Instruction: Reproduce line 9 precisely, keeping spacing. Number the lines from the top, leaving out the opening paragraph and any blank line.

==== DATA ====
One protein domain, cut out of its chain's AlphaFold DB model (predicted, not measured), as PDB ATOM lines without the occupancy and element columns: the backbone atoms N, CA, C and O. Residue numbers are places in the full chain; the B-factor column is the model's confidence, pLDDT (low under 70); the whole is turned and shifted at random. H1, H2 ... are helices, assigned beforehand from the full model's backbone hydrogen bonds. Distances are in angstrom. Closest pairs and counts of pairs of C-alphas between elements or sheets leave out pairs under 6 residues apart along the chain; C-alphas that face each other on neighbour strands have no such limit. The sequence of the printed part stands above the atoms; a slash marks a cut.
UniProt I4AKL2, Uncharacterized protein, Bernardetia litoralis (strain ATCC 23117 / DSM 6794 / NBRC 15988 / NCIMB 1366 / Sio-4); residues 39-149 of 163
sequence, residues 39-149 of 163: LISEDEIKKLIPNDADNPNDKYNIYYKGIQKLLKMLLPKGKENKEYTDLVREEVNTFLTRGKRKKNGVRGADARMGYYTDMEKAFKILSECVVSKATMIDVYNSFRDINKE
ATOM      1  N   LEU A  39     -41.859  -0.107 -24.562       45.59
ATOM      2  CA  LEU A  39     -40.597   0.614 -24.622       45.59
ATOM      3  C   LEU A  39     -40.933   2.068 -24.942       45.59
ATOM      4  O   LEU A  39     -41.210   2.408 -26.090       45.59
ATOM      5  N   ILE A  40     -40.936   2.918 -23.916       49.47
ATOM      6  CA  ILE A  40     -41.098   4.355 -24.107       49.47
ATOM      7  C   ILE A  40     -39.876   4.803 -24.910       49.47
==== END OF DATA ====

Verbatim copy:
ATOM      7  C   ILE A  40     -39.876   4.803 -24.910       49.47